Jumat, 29 April 2011
Harald Reinl - Winnetou - 1. Teil AKA Apache Gold (1963)
Plot synopsis and review from Mondo Esoterica:
The pioneering old West where Indians (Native Americans) roamed the plains and the white men were relentlessly pushing on deep into their millenia old territory. The Great Western Railway company is building a railroad, carefully laid out to avoid native settlements - however an unscrupulous construction owner, Santer (Mario Adorf), has decided to save money by cutting straight across the Apache's land. An engineer from the East coast arrives with instructions to stop the re-routing, after getting into a fist-fight he becomes known as Old Shatterhand (Lex Barker). He tries to talk peace with the Apache tribe, and their young chief Winnetou (Pierre Brice), but Santer kills the old chief and captures Winnetou. Shatterhand sets out to free Winnetou and stop Santer who seems to be trying to provoke an all out war with the Apache tribe...
Despite the title, Winnetou 1 was the second film based on the Old West novels of Karl May. Mirroring the development of the original novels, Shatterhand and Winnetou were introduced in Der Schatz im Silbersee (1962), and given the sucess of this production, were given their own series of films. Like the original Karl May novel, the story plays out like an Old West fairy-tale with good and evil, tragedy and victory - this is certainly not a place to look for gritty, realistic depictions of the Old West. Santer is simply a bad man, concerned only for his money and regardless of loss of life and limb - while Shatterhand and Winnetou are heros, not the anti-heros that would come to dominate Westerns. The plot remains relatively faithful to the theme of the novel, telling the original story of how Shatterhand and Winnetou became friends, despite almost killing each other in confusion. The pacing is good, with frequent and exciting action and adventure scenes - from an Indian attack on a supply convoy, to a massive shootout in a town, and a thrilling shootout climax high-atop a mountain. The film does have some problems, however, in the form of unnecessary comic relief - the slapstick antics of a British photographer trying to take photos of the Indians is quite tiresome, and was removed from the American prints of the film.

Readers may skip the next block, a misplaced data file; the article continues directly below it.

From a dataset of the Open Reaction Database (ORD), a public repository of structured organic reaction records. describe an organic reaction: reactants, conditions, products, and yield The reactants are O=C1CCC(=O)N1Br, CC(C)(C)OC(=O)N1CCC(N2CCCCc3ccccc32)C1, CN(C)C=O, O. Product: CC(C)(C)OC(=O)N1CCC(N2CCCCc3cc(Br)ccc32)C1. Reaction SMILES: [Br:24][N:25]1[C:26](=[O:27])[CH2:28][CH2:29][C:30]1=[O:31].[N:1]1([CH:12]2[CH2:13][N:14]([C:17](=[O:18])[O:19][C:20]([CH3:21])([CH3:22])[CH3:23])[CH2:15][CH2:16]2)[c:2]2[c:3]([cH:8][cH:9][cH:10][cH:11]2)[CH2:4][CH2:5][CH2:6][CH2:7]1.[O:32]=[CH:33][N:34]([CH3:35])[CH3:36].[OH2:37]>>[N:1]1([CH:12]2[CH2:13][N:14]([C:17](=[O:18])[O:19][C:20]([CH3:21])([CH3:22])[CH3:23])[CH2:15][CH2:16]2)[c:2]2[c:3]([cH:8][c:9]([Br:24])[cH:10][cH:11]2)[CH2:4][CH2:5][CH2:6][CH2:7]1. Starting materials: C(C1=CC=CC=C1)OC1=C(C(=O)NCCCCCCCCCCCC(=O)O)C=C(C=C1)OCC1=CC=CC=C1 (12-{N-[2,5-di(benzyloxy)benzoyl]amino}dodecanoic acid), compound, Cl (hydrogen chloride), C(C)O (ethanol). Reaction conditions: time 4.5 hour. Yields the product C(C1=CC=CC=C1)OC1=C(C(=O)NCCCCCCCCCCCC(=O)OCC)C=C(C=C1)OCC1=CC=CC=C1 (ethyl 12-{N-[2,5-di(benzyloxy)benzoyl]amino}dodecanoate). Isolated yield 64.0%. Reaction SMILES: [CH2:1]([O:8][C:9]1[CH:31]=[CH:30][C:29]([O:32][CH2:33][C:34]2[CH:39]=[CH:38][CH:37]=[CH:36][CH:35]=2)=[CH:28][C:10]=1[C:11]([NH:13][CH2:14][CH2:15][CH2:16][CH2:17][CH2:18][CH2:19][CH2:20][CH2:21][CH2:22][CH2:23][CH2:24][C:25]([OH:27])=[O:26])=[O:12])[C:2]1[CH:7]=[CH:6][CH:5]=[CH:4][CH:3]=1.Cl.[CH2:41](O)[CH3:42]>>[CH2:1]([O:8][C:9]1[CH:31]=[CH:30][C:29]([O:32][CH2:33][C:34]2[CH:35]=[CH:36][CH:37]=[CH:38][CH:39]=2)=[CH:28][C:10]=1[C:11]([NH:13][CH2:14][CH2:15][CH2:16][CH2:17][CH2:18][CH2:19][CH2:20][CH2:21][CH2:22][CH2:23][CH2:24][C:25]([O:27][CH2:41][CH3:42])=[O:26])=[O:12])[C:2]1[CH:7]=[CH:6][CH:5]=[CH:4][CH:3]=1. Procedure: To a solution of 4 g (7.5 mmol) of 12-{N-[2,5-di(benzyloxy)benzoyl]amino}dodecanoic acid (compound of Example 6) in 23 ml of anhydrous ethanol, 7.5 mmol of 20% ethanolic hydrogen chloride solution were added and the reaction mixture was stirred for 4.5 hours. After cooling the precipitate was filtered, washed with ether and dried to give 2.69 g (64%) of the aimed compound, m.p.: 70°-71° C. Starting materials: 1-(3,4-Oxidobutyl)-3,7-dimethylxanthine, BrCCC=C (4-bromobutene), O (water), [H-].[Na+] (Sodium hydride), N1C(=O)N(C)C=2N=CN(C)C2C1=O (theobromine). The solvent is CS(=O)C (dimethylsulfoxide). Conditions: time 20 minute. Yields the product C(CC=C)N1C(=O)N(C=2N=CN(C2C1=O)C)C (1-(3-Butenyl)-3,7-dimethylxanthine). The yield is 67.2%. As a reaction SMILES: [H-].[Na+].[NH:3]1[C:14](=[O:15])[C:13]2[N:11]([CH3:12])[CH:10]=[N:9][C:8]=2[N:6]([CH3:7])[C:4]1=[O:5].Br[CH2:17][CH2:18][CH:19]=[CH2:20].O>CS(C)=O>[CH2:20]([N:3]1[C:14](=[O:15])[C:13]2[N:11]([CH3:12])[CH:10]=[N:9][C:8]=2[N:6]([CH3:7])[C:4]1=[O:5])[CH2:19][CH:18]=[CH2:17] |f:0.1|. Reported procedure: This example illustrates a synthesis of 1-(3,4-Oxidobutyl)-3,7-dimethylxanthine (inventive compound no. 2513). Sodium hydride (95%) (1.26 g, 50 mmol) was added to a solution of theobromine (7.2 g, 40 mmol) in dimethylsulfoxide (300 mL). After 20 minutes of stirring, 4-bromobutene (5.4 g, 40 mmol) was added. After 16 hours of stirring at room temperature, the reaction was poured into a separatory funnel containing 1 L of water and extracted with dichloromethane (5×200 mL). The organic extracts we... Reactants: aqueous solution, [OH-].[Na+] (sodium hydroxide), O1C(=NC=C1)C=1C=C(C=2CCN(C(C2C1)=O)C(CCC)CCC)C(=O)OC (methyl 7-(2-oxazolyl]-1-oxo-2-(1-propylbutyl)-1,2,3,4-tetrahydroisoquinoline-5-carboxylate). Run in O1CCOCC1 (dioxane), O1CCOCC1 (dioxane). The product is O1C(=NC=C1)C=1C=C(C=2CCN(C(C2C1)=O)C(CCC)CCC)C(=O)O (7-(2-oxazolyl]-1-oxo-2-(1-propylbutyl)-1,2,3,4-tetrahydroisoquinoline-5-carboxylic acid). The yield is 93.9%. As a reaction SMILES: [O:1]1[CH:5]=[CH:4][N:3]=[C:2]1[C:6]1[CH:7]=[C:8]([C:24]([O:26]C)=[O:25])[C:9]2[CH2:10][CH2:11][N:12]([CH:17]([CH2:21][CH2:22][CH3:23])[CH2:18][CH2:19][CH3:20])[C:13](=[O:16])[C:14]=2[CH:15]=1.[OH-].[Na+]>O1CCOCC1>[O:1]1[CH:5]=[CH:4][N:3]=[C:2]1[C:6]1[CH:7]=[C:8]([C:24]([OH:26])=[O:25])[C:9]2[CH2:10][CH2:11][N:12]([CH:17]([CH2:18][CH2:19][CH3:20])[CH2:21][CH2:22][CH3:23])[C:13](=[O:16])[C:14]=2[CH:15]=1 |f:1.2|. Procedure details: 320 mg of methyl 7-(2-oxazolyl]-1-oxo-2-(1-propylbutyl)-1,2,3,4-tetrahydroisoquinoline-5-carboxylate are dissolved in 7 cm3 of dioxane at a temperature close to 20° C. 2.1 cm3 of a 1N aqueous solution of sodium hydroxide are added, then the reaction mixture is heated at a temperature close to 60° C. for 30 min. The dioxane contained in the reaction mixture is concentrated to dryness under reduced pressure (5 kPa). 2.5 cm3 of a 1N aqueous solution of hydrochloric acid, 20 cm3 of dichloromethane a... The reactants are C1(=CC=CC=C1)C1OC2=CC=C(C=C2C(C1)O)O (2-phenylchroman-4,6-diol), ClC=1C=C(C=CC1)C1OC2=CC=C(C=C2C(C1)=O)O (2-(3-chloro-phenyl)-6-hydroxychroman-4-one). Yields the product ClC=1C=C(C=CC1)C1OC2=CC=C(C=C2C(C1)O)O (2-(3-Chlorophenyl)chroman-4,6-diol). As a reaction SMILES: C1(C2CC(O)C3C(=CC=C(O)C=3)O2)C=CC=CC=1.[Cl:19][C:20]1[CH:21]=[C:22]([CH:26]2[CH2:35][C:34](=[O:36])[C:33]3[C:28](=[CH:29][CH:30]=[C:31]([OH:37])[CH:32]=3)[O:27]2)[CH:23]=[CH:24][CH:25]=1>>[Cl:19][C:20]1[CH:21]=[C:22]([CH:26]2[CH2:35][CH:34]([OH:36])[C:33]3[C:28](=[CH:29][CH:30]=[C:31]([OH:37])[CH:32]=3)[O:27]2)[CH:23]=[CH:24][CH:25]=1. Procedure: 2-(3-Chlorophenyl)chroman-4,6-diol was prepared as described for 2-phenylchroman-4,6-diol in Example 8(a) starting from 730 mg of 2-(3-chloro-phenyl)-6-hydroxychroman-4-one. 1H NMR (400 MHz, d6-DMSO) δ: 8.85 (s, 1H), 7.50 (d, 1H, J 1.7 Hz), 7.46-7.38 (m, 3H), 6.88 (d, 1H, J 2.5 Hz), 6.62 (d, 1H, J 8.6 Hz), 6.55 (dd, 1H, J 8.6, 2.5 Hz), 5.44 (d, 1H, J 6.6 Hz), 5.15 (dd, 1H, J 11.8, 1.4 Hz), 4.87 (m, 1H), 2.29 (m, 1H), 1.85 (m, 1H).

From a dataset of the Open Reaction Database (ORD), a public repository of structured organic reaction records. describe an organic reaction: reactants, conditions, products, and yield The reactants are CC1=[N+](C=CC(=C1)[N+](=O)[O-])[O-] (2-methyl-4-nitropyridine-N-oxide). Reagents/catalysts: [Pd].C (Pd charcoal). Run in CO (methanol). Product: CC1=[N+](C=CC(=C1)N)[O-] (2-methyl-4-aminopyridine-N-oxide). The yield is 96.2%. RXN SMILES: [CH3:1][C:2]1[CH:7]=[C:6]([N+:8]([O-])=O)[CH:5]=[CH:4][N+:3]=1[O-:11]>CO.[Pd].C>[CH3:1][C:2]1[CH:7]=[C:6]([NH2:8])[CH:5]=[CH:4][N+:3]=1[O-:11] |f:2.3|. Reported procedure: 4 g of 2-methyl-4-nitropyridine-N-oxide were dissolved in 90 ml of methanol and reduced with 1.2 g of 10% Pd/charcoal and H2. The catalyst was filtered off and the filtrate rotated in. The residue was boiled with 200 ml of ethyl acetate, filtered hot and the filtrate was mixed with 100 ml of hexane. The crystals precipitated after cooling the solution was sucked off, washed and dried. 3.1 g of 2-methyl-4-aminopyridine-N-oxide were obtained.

Director Harald Reinl was a big fan of classic literature and he does a very good job bringing this film to life. The Jugoslavian scenery looks amazing and he comfortably shifts between the small dialogue, and massive action sequences. The action scenes are a particular highlight, and some of the most impressive sequences seen in any of the European Westerns, rivalling even the best of the American Westerns - from large scale Indian horseback attacks, to a saloon gunfight that ends only when Shatterhand drives a train through the building - most impressively, this was done for real and is clearly not a model! Boasting an impressive budget, the film makes full use of every penny. The soundtrack, orchestral with some modern hints, suits the film very well and was a big hit in Germany.